After Hours

Geek Gifts 2008: The RC Battle Tank Type 90

Think Geek sent us the RC Battle Tank Type 90 to review for our annual Geek Gift Guide. We took our battle tank for a little field testing and came away more than a little disappointed.

At the risk of revealing my age again, I missed the radio controlled toy craze. My toys relied on gravity and kinetics for their movement. I would love to have my SSP Laker Special again — now that is a cool Geek Gift. But I must admit, radio controlled vehicles are pretty darn cool too.

And so, I was filled with great anticipation when I was given the assignment to test and review the RC Battle Tank Type 90. An appreciative shout-out goes to Think Geek for sending us one of these for the review. Alas, though, after mere minutes of opening the box I was gravely disappointed.

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You can get a good look at the RC Battle Tank Type 90 in a TechRepublic Photo Gallery. A PDF version of this Geek Gift Guide is also available in a TechRepublic Download.

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Cheap

I guess we should have known what we were in for since there is no company name to be found anywhere on the box or in the documentation.

After removing the Battle Tank from the box one of the first things you notice is that our tank is really a 1/24 size sort of replica of a U.S. M1 Abrams tank. The strange thing is that no where on the box or in the sparse documentation does it say that — makes me think that the U.S. military declined to grant the manufacturer, whomever that may be, a license to use any official language in their descriptions.

The second thing you notice is that the Battle Tank is cheap, cheap, cheap. The materials are cheap, the construction is cheap, and the electronics are cheap. Even the batteries are some cheap off-brand. For something with a strong name like "Battle Tank," it sure is one flimsy toy. For example as I was putting in the battery pack in the bottom of the tank, the hatch door on top of the tank broke off. And I don't mean it got knocked off — it literally broke at the hinges. Cheap!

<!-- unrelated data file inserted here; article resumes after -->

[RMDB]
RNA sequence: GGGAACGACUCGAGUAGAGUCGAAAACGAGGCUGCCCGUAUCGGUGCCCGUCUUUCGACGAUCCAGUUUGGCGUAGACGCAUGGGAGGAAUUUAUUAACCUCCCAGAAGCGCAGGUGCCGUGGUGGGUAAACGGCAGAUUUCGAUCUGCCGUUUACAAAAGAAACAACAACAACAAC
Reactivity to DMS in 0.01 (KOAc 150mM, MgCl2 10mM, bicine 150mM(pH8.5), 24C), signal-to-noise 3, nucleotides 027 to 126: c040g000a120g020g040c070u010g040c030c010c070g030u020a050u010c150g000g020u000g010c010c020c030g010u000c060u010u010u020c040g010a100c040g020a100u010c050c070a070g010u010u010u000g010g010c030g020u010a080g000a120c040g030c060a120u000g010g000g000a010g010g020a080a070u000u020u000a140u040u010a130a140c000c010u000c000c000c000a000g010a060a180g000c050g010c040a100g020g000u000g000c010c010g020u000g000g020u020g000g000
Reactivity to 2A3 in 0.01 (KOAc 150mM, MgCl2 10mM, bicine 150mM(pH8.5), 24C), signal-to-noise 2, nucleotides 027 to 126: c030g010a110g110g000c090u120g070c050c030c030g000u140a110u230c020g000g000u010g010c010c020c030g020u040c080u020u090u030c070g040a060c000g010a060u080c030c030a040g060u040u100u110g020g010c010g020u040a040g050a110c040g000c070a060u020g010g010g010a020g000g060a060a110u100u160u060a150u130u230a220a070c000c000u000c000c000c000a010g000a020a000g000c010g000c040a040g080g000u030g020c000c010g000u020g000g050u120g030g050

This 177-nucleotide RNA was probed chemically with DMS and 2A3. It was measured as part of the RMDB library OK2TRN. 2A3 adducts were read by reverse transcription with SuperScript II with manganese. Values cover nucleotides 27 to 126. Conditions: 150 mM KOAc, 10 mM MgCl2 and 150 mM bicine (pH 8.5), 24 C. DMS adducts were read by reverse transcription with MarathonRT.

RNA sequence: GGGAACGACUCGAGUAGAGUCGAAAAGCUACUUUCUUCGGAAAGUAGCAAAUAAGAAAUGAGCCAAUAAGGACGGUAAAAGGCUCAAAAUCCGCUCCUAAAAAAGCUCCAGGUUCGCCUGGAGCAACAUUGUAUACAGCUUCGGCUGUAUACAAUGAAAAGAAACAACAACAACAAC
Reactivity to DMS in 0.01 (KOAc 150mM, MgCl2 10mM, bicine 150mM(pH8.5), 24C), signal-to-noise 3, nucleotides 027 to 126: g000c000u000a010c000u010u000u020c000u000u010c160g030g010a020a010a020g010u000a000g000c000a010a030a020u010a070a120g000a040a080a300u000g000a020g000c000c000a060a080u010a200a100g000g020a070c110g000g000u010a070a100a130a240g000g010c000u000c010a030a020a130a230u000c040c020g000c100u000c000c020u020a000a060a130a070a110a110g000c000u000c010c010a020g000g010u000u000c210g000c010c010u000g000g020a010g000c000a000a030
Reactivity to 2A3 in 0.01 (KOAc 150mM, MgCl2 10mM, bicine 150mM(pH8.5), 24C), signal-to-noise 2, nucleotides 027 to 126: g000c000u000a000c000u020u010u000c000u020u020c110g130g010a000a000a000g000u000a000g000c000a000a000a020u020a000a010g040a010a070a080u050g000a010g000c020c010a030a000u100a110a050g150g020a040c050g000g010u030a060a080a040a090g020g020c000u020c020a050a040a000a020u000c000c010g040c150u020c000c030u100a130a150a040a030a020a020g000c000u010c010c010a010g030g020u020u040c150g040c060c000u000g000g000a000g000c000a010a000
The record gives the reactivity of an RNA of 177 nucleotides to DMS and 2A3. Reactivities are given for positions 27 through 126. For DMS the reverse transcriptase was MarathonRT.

The motors inside the tanks seemed to be quite powerful, (we'll find out when we crack it open) but I think they are too powerful for the way the tank was constructed. I took our tank outside for a spin and the gearing on the drive shaft for one of the treads broke. The entire gear was stripped of its spines — all I did was drive it about 10 feet.

The radio control unit is shaped like a handle and is easy to use, but it too is made very cheaply. The buttons feel fragile and I am sure they will eventually break from just normal use. And heaven-forbid you should drop it — I doubt it would survive the fall intact.

The air-cannon shoots plastic BBs with a range of around 20-feet. That definitely puts the cannon in the "not for little kids" category. The projectiles leave the tank with enough velocity to do damage to soft tissue like an eye. The BBs are also small, which means that they are difficult to find once they are fired from the tank, which also makes them prime size for little children to swallow.

The whole experience with this Battle Tank was plain disappointing.

What I like

  • Radio controlled tank
  • Powerful motors
  • Air cannon is powerful

What I don't like

  • Cheaply constructed
  • Not a very good replica of an M1 Abrams
  • Poor tread drive design that guarantees quick failure
  • Lack of fine controls — every movement is full out — no subtlety
  • Disappointment the cheapness creates when the tank breaks mere minutes after the package is opened

Bottom line

I can think of no better way to sum up my review of the RC Battle Tank Type 90 than CHEAP! Everything about it is cheap with very little to redeem it. While the tank is obviously not designed for children and the rough play they would put it through, it is hardly suited for adult collectors or hobbyists since it has almost no value as a replica of the real thing. The whole thing has the aura of a quick way to bilk $40 out of an unsuspecting consumer.

Geek Gift Score

  • Fun factor: *
  • Geek factor: **
  • Value: *
  • Overall: *

About

Mark W. Kaelin has been writing and editing stories about the IT industry, gadgets, finance, accounting, and tech-life for more than 25 years. Most recently, he has been a regular contributor to BreakingModern.com, aNewDomain.net, and TechRepublic.

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